will be read or written. If there was a concise way to desribe
this to others that may help. Thoughts? I'd like to grep
the code for some comment about memory needs and see if patterns
emerge or see if it suggests to me some place to dig in.

To hijack the thread and wander around in idea space, are there
accepted terms like "todo" or "kluge" to put into comments
so they are easily found or do these things normally end up in 
bug tracker or issue list? 

> Regards,
> - Leo
> On Jun 21, 2010, at 9:05 PM, Maciej Stachowiak wrote:
> On Jun 21, 2010, at 11:59 AM, Mike Marchywka wrote:
> I was hardly worried about who does anything as much as what would make
> sense to do. I have interest, motivation,
> and multiple copies of the code but not a lot of time to waste of bad
> approaches. There was a prior discussion
> about coding conventions that should be applicable even to those
> contemplating a contribution of just browsing
> the code, I fail to see how this discussion is less relevant to current
> and possible future development concerns.
> If there was some piece of this or a related effort that could be aided
> by certain code features that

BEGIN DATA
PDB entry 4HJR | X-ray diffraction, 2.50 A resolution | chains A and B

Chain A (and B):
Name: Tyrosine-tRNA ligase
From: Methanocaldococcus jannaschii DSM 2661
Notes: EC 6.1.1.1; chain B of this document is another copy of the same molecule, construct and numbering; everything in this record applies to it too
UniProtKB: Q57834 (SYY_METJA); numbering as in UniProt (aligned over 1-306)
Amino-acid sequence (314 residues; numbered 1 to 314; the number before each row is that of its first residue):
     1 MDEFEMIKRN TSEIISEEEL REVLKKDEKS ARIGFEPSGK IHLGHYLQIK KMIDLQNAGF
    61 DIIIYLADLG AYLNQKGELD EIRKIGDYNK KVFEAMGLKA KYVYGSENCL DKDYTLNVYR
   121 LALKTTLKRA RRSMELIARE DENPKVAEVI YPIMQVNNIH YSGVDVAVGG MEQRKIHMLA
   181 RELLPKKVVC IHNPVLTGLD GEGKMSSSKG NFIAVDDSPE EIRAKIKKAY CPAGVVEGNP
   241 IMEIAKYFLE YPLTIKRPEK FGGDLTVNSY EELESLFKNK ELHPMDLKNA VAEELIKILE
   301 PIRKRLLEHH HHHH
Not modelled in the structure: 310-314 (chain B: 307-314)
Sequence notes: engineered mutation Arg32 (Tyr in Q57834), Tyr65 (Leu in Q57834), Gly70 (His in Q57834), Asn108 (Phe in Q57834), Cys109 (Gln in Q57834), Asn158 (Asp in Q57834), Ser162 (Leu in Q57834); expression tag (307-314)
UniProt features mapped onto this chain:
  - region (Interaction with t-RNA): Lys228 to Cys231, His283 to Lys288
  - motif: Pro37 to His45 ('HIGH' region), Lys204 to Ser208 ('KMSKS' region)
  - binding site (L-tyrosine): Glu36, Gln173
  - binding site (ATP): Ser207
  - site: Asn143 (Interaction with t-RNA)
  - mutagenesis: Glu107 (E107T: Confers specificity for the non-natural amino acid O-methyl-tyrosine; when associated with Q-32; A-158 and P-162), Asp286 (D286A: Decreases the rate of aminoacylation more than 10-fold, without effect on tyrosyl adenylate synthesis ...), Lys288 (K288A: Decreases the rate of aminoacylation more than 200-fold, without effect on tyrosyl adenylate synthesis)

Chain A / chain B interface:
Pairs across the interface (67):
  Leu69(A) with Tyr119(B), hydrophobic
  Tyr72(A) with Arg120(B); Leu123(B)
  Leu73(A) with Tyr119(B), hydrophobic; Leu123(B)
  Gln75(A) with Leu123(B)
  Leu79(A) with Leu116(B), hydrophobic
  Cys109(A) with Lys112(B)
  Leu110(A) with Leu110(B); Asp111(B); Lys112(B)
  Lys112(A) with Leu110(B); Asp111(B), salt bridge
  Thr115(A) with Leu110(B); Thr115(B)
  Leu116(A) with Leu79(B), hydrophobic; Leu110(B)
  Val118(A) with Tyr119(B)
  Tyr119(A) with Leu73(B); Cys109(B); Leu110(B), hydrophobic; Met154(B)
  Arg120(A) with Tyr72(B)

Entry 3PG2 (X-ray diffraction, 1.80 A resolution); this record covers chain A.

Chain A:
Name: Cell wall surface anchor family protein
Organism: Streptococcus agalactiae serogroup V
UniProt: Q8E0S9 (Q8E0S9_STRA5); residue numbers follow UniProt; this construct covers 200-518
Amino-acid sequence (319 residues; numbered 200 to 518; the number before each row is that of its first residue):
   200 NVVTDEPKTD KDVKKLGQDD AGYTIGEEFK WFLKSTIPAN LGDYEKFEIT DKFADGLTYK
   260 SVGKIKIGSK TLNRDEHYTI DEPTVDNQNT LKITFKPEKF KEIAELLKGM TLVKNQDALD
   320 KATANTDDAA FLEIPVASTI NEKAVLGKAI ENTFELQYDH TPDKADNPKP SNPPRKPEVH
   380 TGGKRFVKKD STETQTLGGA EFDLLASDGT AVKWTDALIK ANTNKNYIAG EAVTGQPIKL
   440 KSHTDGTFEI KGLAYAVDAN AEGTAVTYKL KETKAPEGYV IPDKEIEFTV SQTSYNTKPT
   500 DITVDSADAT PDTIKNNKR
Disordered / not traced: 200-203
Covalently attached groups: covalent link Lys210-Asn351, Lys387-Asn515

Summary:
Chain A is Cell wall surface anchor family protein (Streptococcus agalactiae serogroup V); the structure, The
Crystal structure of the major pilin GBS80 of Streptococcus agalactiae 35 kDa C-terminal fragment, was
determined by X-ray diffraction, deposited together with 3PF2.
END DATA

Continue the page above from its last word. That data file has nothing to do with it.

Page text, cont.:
> would seem to be of interest to everyone and it isn't clear which
> people would have important thoughts
> to contribute ( or I would take it some other place).
> So I take it that now you just have factories and smart pointers and
> just make stuff and have it
> allocated wherever without further thought? I guess I could do some
> profiling my self and empirically
> find problems and just assume that no one has specific comments on
> suspects or things they have observed
> as possible problems.
> In my experience with performance work, and specifically in the context
> of WebKit, I believe the following are useful approaches to reducing
> memory use:
> 1) Find and fix memory leaks. There are good tools for this, and memory
> leaks contribute considerably to memory growth over a long browsing
> session. Long-term memory growth is a bigger concern than one-time
> costs or per-page memory that is properly returned to the system.
> 2) Run memory profiling tools under a significant and realistic
> workload, such as Mozilla's "membuster" test. We have had great success
> with this and in particular you can find some good recent memory use
> improvements from Sam Weinig and Anders Carlsson, among others, if you
> look at the ChangeLog.
> 3) Track memory benchmarks regularly, and identify and fix regressions.
> 4) Run long automated page loads to verify that memory growth
> stabilizes eventually, rather than continuing to grow without bound.
> 5) Investigate memory held by caches, and figure out ways to get the
> same speed benefits with less overall memory use, for example by
> discarding redundant data or better tuning the cache to hold the items
> most likely to be reused.
> 6) Find reproducible cases of non-leak repeatable memory growth, and
> determine where the extra memory is going.
> If you are interested in improving WebKit's memory use, I encourage you
> to consider one or more of the above approaches.
> Regards,
> Maciej